Government agencies (even with sophisticated insurance resources) are struggling to find effective risks transfer mechanisms to address their issues, which are leading to insurance requirements/solutions that are often costly and/or not fit for purpose.

The insurances mandated by government agencies at the tender phase of a project are frequently not capable of being achieved (particularly by the time of contract close) or are quickly identified as not “best for project”.

Moreover, uncertainty around the future availability and cost of insurance for infrastructure projects in and of itself continues to create challenges in identifying and implementing alternative strategies to manage some of the key traditional insurable risks.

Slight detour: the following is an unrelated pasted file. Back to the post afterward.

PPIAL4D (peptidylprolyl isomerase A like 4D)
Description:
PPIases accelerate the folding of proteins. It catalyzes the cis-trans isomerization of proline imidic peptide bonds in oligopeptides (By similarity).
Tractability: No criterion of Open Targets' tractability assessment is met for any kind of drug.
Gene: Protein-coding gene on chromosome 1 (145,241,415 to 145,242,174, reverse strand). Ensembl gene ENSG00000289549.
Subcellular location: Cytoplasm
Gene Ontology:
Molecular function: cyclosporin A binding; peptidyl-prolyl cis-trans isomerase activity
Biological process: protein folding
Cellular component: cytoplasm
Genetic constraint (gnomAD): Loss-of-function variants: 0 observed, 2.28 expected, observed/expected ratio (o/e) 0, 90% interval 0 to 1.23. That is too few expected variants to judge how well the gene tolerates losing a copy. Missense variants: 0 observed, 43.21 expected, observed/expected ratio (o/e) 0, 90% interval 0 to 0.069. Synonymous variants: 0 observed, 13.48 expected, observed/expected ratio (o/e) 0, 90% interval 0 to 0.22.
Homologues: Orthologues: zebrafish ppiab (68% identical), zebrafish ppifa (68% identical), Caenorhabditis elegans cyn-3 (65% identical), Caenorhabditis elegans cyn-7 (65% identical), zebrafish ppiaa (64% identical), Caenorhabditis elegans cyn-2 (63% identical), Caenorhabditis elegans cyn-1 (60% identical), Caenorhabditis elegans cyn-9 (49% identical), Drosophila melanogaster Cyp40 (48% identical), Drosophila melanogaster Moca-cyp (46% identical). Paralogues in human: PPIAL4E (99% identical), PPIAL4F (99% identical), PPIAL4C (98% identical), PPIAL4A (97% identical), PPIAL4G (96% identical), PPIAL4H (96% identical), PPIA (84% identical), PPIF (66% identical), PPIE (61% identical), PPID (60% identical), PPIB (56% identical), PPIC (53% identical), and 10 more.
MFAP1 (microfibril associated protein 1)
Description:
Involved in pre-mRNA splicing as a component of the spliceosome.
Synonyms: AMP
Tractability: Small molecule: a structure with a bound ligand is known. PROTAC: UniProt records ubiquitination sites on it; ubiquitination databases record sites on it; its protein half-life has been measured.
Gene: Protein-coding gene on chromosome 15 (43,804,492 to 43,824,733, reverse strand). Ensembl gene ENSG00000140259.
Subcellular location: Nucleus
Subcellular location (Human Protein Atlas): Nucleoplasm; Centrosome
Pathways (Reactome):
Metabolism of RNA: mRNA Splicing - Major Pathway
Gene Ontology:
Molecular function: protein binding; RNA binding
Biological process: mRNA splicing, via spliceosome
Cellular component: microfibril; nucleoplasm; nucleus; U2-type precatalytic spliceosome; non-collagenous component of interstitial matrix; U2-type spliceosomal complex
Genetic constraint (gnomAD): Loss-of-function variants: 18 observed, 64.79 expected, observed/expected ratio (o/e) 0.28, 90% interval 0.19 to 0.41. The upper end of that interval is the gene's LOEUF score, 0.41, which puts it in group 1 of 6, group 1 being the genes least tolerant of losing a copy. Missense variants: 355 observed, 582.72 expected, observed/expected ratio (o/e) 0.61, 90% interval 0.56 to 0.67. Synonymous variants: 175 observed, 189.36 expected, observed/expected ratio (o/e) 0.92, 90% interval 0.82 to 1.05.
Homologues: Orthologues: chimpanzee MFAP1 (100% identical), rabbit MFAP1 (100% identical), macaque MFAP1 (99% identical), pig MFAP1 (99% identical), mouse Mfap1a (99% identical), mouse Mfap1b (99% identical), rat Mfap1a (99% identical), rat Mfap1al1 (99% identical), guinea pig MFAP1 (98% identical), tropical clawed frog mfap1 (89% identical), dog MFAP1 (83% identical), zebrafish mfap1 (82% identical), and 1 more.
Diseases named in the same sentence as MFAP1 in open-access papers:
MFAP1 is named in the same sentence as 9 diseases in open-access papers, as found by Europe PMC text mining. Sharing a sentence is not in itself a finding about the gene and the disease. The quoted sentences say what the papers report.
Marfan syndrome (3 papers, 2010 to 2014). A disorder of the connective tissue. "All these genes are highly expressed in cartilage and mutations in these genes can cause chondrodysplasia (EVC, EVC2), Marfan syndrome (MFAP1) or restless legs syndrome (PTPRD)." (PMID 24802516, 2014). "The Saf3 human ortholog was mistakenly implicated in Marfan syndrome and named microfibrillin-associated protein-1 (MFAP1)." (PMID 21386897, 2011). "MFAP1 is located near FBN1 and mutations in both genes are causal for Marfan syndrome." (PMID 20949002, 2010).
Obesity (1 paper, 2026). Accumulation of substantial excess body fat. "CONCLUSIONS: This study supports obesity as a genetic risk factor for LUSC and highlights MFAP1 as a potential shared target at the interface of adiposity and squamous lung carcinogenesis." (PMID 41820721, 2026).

As government agencies continue to grapple with these challenges, the industry will continue to see different and often disjointed approaches in managing insurable risk for infrastructure projects across Australia.

How can contractors win?

Instead of simply reviewing the current approach by each government department and/or agency, it is valuable to consider how contractors bidding for these projects can more effectively address these insurable risks during the tender phases of a project.

Three project considerations

Here are three factors that contractors should consider when addressing insurable risks when tendering on infrastructure projects:

1. Identify and quantify all key insurable risks of the project early